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Mt. Sinai to Open NGS Facility, Initially Equip with Ion Torrent Platforms

NEW YORK (GenomeWeb) – The Icahn institute for Genomics and Multiscale Biology at Mt. Sinai is opening a new next-generation sequencing facility in Branford, Conn. The facility will be equipped with eight of Thermo Fisher Scientific's Ion Proton systems and eight Ion Chef systems, along with the Torrent Suite Variant Caller and customized AmpliSeq panels.

Researchers at Mt. Sinai and Thermo Fisher collaborated to develop a custom AmpliSeq panel consisting of 26,000 amplicons that cover 700 genes known to increase the risk for inherited genetic diseases, cancer, cardiovascular disease, obesity, and other disorders.

The Mt. Sinai team plans to use the Ion Proton as part of its Resilience Project, a research project to better understand the genes and other factors that may protect individuals from developing rare, catastrophic diseases.

Robert Sebra, director of technology development and an assistant professor of genetics and genomic sciences at Mt. Sinai, said in a statement that the Proton's "low per-sample cost, robustness across sample types, rapid end-to-end data generation, and the breadth of the AmpliSeq targeted custom panel for screening hundreds of targeted genes in a single sequencing assay indicated the platform as a highly efficient system for addressing the large volume and diversity of samples we intend to sequence in our new NGS lab."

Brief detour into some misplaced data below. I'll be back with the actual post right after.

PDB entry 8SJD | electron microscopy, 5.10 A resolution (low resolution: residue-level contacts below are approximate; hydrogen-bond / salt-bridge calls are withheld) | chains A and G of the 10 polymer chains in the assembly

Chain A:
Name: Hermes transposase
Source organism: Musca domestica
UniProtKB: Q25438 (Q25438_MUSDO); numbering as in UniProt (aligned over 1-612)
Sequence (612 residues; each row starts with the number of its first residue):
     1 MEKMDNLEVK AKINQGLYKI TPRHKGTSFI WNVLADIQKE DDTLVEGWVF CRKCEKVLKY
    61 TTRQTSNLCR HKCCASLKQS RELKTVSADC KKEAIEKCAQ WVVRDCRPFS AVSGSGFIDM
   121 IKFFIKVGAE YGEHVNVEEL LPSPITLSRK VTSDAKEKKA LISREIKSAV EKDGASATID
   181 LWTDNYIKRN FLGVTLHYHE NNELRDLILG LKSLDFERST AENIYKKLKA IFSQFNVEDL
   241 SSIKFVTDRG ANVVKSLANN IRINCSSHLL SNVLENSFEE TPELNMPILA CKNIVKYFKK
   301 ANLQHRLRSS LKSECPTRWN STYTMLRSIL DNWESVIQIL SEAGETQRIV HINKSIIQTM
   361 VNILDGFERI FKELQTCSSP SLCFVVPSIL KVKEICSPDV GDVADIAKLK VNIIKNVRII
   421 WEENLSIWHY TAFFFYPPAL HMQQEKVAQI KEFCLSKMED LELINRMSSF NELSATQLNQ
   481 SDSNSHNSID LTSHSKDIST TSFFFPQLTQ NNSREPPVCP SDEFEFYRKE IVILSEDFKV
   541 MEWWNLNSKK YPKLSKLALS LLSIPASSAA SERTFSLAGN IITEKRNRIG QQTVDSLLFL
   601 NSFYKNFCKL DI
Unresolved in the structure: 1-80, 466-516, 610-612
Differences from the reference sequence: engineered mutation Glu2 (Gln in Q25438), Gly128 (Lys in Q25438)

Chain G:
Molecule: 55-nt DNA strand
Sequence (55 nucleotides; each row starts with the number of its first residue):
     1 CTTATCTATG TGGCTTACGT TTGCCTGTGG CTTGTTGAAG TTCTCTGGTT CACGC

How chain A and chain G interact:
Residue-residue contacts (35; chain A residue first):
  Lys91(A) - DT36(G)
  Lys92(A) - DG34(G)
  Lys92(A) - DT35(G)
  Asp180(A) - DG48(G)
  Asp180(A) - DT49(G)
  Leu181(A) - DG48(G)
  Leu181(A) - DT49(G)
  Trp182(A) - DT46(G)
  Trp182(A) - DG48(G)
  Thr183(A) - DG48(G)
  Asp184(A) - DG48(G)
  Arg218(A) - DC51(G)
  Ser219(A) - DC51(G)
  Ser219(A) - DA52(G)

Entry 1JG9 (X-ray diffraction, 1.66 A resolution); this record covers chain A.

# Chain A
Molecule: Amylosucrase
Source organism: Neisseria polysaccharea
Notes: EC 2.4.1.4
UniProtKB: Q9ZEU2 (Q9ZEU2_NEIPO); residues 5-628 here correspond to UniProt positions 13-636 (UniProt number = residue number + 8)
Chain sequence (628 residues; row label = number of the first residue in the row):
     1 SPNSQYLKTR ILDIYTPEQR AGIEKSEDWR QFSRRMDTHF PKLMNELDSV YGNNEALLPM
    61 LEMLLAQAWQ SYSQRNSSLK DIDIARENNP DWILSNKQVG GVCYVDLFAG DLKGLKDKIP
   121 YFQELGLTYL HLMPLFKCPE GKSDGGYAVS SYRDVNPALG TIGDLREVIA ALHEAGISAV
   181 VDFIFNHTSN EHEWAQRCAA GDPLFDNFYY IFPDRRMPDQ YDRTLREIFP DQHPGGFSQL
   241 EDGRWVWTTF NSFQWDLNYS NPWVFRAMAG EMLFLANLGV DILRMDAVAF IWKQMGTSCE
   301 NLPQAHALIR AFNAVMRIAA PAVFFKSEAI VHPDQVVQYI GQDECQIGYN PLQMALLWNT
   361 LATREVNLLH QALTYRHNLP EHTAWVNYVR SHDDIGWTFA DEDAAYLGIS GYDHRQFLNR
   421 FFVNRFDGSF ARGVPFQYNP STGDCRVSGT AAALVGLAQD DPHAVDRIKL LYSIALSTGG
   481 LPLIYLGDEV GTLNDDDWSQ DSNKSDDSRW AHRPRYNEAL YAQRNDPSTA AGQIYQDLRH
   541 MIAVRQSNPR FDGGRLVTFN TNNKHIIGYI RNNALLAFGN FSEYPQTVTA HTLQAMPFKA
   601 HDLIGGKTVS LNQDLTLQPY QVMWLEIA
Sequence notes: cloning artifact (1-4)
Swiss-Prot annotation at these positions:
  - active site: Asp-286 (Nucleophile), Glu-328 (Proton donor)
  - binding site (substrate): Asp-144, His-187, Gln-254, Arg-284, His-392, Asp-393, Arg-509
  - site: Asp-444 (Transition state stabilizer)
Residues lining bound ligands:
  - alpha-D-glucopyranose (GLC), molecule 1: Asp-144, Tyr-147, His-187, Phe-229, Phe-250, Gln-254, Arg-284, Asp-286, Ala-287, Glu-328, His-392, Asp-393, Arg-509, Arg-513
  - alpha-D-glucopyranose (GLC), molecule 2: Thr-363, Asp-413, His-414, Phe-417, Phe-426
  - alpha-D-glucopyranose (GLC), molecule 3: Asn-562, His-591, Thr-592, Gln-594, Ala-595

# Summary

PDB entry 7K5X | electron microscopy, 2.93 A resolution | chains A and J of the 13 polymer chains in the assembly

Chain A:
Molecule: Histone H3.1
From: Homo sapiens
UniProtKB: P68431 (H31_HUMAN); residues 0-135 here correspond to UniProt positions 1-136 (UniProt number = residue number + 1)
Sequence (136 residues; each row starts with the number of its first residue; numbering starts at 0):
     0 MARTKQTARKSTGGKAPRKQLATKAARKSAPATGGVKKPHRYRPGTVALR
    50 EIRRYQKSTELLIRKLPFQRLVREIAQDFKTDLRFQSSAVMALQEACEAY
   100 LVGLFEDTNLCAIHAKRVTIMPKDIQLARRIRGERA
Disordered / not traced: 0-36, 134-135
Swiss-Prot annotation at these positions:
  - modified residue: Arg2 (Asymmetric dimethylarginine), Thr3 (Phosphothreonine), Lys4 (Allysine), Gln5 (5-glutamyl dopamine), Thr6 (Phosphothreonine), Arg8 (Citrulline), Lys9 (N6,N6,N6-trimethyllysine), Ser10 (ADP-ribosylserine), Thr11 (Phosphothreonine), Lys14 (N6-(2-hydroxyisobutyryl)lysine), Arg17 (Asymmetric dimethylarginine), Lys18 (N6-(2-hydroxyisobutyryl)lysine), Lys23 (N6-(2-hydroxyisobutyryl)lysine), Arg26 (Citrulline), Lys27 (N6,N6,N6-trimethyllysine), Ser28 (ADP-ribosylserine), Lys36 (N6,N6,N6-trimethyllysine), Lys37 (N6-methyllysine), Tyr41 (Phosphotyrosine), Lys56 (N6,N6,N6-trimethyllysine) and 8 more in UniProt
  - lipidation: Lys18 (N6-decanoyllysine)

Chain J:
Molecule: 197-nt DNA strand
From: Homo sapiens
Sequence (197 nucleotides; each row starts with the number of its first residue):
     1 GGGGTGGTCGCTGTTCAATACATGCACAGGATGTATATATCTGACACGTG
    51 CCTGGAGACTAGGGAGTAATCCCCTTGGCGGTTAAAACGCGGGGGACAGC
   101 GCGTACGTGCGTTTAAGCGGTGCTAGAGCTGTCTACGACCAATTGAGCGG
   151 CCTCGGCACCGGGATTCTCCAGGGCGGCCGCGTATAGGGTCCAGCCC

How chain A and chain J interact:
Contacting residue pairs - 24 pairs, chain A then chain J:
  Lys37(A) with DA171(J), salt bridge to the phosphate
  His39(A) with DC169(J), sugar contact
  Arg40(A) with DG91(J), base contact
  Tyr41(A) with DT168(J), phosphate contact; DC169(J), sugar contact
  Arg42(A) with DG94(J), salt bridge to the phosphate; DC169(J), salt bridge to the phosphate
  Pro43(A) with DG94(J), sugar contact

Eric Schadt, the founding director of the Icahn Institute for Genomics and Multiscale Biology, also said in the statement that the researchers plan to develop "a wide range of clinical tests to be run on the Proton" at the new sequencing facility, including an Ion AmpliSeq Cancer Hotspot Panel, which he said recently gained approval from the New York State Department of Health.

"As we scale up to processing large volumes of samples, we expect to rapidly advance our translational research findings in major disease areas such as cancer, rare inherited disorders, and characterization of risk across a broad spectrum of common human diseases," he added.